• for a given L and p we need to fix a convention for the standard Lorentz transformation that take us from k = k m = [k,0,0,k ] to p = p m. This may conveniently be chosen to have the form: 2014 MRT To calculate the little-group element W(L, p) º L-1(L p)L L( p) =W[j (L, p),a (L, p),b (L, p)] = S [a (L, p),b (L, p)] R[j (L, p), p] ù ú ú ú ú ú ú ú ú ú ú û é ê ê ê ê ê ê ê ê ê ê ë ö æ p 2 2 + - 0 0 1 0 1 0 0 0 0 1 0 - + ö = ÷ ÷ø æ = ç çè 0 0 1 u u u u u u u u B u 2 2 1 2 2 1 2 2 p k ÷ ÷ø ç çè = k L( p) R(pˆ )B where B ( u = | p | /k ) is a pure boost along the 3-axis (e.g., z-direction): ˆ and R( p) is a pure rotation that carries the 3-axis (e.g., z-direction) into the direction of the unit vector p. ˆ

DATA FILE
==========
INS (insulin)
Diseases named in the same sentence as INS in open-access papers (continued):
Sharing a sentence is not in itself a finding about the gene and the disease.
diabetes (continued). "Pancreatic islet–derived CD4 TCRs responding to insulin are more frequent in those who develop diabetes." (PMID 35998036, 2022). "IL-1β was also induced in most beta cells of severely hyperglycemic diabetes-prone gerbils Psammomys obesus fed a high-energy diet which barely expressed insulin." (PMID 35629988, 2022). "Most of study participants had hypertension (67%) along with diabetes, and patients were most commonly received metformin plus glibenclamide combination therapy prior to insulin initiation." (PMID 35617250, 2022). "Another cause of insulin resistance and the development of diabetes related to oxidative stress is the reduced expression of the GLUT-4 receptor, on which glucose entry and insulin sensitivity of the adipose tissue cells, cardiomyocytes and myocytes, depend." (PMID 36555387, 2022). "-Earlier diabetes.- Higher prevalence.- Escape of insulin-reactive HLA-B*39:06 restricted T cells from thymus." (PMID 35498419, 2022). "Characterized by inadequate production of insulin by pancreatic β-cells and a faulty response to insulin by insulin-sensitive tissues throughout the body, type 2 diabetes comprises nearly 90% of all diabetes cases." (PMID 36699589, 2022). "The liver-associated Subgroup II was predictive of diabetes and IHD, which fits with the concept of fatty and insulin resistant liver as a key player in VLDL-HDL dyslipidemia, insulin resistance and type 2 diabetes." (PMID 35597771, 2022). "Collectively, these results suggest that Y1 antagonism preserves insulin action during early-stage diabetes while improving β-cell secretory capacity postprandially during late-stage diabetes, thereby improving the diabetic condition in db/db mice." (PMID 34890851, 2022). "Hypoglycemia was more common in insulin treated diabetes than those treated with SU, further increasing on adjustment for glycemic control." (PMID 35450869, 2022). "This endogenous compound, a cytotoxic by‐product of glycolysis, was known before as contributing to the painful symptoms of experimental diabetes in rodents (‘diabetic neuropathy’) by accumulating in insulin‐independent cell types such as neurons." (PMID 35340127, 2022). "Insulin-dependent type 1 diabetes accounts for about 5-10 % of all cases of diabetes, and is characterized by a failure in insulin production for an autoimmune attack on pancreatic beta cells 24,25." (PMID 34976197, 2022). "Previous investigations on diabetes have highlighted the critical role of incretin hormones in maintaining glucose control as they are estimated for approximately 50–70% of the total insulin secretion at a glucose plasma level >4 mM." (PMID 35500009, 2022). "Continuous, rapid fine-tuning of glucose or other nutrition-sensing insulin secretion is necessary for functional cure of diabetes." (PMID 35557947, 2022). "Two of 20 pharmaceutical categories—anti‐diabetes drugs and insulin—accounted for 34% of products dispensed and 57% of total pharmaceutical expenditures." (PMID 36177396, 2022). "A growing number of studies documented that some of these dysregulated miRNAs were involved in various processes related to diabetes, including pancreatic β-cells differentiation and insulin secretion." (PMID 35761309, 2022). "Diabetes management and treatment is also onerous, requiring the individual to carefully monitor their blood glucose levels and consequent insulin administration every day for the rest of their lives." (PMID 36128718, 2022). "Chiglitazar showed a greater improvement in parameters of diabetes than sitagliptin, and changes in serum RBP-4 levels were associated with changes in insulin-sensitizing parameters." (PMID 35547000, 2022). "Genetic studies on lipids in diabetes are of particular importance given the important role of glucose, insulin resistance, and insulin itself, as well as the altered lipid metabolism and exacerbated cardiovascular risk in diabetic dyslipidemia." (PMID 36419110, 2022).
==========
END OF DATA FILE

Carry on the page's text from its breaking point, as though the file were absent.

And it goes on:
• Note that the helicity is Lorentz invariant; a massless particle of a given helicity s looks the same (aside from its momentum) in all inertial frames. Because electromagnetic and gravitational forces obey space inversion symmetry, the massless particles of helicity ±1 associated with electromagnetic phenomena are both called photons. The massless particles of helicity ±2 that are believed to be associated with gravitation are both called gravitons. On the other hand, the supposedly massless particles of helicity ±1/2 that are emitted in nuclear beta decay have no interactions (apart from gravitation) that respect the symmetry of space inversion, so these particles are given different names: neutrino for helicity +1/2 and antineutrino for helicity -1/2. 2014 MRT Even though the helicity of a massless particle is Lorentz invariant, the state itself is not. In particular, because of the helicity-dependent phase factor exp( i e j / ) in: i p 0 ( , ) U p p = L L e j L ( Λ ) Y ( , e ) ( ) e  Y ( p , e ) E c a state formed as a linear superposition of one-particle states with opposite helicities will be changes by Lorentz transformation into a different superposition.